If you don't have much time or are pretty certain inflation is around the corner, I would recommend the Financial Times interview, which is short, to the point, and presents his views. The interview covers deflation, bonds, whether stocks are attractive, China, and gold. The longer interview posted by Self-Evident is broader in scope. I read his fundholder letter a while ago and wasn't that convinced with some of his comments (particularly the chart purporting to correlate the US$-Renembi against oil prices).

Click through for my opinion on some of his thinking...

On Bonds

Hugh Hendry, like all deflationists, is bullish on government bonds. Gary Shilling, the other prominent deflationist is also bullish on US Treasuries, but, unlike Shilling, Hugh Hendry expects bond yields to decline significantly. Shilling, in contrast, seems to think that capital gains from bond will be minimal, but favours them due to their wealth-preseving ability (i.e. under deflation, almost all assets will collapse except the strongest debt and cash.)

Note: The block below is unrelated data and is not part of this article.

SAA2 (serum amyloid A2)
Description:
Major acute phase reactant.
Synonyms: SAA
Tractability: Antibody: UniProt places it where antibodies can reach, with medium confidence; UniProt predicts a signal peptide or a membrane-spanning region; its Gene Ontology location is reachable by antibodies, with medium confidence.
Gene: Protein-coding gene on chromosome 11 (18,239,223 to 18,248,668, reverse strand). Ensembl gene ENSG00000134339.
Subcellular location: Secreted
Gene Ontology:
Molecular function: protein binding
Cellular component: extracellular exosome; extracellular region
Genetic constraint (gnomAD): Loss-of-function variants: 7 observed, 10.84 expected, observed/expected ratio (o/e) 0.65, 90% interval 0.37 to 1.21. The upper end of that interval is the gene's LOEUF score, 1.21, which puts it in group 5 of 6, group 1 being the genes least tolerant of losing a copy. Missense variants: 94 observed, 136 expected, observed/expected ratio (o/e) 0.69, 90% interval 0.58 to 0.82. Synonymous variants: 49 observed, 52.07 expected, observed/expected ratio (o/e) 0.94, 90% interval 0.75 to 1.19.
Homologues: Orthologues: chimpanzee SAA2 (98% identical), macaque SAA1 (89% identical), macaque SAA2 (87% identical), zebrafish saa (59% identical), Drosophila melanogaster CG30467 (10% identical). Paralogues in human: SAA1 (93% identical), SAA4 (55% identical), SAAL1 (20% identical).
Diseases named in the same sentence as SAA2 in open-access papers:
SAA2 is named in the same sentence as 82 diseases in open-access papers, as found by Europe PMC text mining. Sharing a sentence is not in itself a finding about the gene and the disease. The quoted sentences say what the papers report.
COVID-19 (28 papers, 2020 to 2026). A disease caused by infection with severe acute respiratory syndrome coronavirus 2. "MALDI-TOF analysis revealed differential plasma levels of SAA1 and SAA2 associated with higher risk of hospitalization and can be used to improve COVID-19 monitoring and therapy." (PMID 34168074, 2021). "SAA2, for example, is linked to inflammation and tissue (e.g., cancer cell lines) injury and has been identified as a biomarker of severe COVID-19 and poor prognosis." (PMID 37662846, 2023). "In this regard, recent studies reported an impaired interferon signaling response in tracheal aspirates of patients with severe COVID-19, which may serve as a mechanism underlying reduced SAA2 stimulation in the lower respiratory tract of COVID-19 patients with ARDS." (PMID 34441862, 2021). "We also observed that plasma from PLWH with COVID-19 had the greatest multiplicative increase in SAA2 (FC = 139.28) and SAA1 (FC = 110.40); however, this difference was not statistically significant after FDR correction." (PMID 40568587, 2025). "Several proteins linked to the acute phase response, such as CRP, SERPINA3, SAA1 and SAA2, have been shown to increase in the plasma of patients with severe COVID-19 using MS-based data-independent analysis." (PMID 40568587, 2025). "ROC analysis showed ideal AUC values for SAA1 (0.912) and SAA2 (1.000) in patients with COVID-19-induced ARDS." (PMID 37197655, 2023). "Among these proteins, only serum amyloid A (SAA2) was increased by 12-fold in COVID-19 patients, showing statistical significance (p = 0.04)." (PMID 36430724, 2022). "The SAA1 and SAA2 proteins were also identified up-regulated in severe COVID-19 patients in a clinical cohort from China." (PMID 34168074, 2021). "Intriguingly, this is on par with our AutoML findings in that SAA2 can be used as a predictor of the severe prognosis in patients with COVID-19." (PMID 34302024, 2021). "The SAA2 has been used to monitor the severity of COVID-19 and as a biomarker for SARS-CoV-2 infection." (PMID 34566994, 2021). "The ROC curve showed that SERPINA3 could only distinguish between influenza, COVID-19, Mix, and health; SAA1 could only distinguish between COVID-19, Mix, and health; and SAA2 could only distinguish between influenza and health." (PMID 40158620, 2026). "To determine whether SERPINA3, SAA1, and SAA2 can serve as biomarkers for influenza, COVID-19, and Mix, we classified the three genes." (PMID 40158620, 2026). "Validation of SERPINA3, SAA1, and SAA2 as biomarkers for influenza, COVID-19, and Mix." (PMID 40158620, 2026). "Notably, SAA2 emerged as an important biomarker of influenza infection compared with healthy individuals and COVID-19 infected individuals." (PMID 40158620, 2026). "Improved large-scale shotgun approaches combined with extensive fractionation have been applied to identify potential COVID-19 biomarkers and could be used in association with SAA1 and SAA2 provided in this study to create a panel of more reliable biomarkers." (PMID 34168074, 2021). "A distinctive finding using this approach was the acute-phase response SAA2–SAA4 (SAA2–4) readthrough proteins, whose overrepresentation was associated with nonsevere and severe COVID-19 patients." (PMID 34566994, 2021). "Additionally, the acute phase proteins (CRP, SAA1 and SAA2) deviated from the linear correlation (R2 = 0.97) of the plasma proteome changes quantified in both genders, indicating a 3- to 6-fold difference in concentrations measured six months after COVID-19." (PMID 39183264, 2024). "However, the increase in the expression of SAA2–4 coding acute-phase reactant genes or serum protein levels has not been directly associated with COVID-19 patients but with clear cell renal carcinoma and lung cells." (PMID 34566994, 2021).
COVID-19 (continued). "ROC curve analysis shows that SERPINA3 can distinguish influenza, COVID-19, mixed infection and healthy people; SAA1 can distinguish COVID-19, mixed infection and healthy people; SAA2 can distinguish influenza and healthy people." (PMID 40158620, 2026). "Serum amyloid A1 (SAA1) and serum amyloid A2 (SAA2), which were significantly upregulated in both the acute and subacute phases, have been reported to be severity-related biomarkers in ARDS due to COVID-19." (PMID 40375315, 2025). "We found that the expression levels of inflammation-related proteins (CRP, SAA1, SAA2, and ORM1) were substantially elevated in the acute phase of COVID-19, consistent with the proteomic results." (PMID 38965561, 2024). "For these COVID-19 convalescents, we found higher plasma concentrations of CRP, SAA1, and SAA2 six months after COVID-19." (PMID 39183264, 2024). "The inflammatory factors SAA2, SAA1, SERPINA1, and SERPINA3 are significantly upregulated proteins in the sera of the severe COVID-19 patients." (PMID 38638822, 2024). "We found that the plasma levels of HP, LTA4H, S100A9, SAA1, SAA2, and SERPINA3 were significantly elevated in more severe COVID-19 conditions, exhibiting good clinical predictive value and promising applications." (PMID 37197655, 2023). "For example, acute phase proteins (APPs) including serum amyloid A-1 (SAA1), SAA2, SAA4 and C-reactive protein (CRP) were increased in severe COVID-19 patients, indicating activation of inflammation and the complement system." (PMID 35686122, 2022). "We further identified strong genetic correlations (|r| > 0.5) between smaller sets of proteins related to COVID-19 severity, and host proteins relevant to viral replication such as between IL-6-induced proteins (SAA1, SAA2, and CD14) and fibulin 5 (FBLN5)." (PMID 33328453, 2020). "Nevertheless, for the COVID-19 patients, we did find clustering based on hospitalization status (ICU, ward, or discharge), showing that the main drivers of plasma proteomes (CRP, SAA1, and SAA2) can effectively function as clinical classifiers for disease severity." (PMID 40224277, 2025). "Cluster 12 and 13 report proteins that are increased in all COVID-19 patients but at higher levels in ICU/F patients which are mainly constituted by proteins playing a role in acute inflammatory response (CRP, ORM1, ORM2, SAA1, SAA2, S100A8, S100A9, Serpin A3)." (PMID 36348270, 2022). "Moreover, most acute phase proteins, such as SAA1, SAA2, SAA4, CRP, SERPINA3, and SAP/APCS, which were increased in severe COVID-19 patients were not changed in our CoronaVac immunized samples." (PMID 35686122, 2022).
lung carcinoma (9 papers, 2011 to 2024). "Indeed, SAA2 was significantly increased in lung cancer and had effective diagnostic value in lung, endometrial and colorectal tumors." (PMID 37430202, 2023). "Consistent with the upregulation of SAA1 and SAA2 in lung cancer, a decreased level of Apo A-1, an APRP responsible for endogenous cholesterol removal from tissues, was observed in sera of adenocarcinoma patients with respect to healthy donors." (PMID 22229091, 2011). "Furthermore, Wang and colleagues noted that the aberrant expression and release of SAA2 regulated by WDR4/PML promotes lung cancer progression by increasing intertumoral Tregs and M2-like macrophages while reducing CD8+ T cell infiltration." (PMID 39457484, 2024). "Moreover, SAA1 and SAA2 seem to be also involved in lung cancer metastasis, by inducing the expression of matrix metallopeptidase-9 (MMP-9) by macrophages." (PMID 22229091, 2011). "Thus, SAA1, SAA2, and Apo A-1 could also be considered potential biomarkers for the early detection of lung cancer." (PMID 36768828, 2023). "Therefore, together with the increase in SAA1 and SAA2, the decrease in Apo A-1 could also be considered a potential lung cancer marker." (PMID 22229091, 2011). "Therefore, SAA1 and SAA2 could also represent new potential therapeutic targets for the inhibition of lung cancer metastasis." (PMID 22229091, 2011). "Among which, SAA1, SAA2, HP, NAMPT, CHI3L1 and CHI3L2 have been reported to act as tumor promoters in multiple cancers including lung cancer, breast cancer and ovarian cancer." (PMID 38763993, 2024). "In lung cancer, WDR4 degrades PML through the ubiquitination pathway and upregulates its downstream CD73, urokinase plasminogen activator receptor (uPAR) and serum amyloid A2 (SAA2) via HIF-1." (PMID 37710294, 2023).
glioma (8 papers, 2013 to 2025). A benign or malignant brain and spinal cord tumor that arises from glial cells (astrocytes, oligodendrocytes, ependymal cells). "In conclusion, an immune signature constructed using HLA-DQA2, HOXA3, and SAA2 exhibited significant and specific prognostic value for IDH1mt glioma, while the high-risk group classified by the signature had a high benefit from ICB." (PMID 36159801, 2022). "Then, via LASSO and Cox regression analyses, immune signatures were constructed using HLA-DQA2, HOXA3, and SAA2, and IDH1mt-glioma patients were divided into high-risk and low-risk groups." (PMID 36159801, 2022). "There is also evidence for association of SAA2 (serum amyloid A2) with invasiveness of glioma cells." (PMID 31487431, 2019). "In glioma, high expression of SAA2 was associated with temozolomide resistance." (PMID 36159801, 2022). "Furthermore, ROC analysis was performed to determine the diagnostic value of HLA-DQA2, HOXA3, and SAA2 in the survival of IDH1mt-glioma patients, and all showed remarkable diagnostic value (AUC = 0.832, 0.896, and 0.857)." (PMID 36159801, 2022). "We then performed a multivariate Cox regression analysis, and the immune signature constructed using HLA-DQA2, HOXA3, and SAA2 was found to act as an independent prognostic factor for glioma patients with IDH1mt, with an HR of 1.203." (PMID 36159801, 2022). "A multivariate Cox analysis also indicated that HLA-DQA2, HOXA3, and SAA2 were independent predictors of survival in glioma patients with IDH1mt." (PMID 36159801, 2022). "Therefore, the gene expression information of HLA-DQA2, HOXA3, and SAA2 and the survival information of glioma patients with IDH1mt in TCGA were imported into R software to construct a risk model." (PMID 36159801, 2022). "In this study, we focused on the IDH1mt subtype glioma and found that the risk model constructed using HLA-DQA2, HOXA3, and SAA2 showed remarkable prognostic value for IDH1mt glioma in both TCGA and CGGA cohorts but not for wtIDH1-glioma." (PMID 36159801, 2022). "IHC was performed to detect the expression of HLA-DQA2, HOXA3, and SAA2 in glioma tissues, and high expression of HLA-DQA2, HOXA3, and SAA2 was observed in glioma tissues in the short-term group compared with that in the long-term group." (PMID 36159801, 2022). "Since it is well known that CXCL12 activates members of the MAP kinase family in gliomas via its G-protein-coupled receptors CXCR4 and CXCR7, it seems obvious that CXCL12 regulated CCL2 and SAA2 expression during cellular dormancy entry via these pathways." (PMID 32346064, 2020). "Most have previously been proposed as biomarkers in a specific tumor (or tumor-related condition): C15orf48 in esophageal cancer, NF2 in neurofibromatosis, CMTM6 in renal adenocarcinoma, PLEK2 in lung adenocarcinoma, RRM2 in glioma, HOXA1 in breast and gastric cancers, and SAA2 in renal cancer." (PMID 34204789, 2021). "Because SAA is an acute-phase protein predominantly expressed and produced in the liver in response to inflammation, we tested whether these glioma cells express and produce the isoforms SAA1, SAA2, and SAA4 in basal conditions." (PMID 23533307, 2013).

Bond yields declined in Japan over the last decade and they also declined during the Great Depression (except for a short period in late 1931 when there was concern over devaluation and the strength of the US balance sheet). So, what Hugh Hendry is saying has some historical backing.

There is also some impetus for falling bond yields if you believe in the savings glut theory. This theory, first popularized by Ben Bernanke, but also seem to be supported by Paul Krugman and others, suggests that there is an excess of savings in the world (mostly from East Asia and OPEC countries). Given how returns from stocks, commodities, and real estate look poor, all this capital can keep flowing into government bonds, as they have been for years. A lot of people suggest that China and others will shift their capital into something else but I am not sure what can produce a higher return right now.